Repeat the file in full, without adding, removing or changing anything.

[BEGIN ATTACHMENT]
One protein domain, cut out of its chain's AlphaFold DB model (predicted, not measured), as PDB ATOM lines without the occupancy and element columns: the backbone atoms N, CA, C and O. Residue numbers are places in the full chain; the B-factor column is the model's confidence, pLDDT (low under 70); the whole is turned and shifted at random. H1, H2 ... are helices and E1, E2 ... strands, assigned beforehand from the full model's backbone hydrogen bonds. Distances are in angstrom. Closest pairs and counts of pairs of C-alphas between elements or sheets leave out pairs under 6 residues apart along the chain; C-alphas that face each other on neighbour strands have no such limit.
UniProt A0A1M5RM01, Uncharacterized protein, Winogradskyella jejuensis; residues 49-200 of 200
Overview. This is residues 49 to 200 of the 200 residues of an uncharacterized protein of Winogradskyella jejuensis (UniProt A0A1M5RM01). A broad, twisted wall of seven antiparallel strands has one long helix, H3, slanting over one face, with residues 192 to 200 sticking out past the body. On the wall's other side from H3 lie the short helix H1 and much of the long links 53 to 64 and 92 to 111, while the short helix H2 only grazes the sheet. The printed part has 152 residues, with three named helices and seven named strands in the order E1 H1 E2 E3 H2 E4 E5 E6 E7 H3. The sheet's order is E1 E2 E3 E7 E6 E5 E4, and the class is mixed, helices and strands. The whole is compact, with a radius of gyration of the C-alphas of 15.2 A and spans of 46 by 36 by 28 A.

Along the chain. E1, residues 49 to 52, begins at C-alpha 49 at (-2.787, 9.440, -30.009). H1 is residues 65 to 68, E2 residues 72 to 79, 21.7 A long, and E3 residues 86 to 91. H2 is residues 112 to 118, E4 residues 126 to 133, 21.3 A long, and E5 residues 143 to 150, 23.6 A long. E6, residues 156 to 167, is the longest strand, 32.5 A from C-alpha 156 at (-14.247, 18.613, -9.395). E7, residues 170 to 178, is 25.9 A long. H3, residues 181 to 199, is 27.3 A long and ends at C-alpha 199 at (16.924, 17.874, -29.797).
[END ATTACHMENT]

One protein domain, cut out of its chain's AlphaFold DB model (predicted, not measured), as PDB ATOM lines without the occupancy and element columns: the backbone atoms N, CA, C and O. Residue numbers are places in the full chain; the B-factor column is the model's confidence, pLDDT (low under 70); the whole is turned and shifted at random. H1, H2 ... are helices and E1, E2 ... strands, assigned beforehand from the full model's backbone hydrogen bonds. Distances are in angstrom. Closest pairs and counts of pairs of C-alphas between elements or sheets leave out pairs under 6 residues apart along the chain; C-alphas that face each other on neighbour strands have no such limit.
UniProt A0A1M5RM01, Uncharacterized protein, Winogradskyella jejuensis; residues 49-200 of 200
Overview. This is residues 49 to 200 of the 200 residues of an uncharacterized protein of Winogradskyella jejuensis (UniProt A0A1M5RM01). A broad, twisted wall of seven antiparallel strands has one long helix, H3, slanting over one face, with residues 192 to 200 sticking out past the body. On the wall's other side from H3 lie the short helix H1 and much of the long links 53 to 64 and 92 to 111, while the short helix H2 only grazes the sheet. The printed part has 152 residues, with three named helices and seven named strands in the order E1 H1 E2 E3 H2 E4 E5 E6 E7 H3. The sheet's order is E1 E2 E3 E7 E6 E5 E4, and the class is mixed, helices and strands. The whole is compact, with a radius of gyration of the C-alphas of 15.2 A and spans of 46 by 36 by 28 A.

Along the chain. E1, residues 49 to 52, begins at C-alpha 49 at (-2.787, 9.440, -30.009). H1 is residues 65 to 68, E2 residues 72 to 79, 21.7 A long, and E3 residues 86 to 91. H2 is residues 112 to 118, E4 residues 126 to 133, 21.3 A long, and E5 residues 143 to 150, 23.6 A long. E6, residues 156 to 167, is the longest strand, 32.5 A from C-alpha 156 at (-14.247, 18.613, -9.395). E7, residues 170 to 178, is 25.9 A long. H3, residues 181 to 199, is 27.3 A long and ends at C-alpha 199 at (16.924, 17.874, -29.797).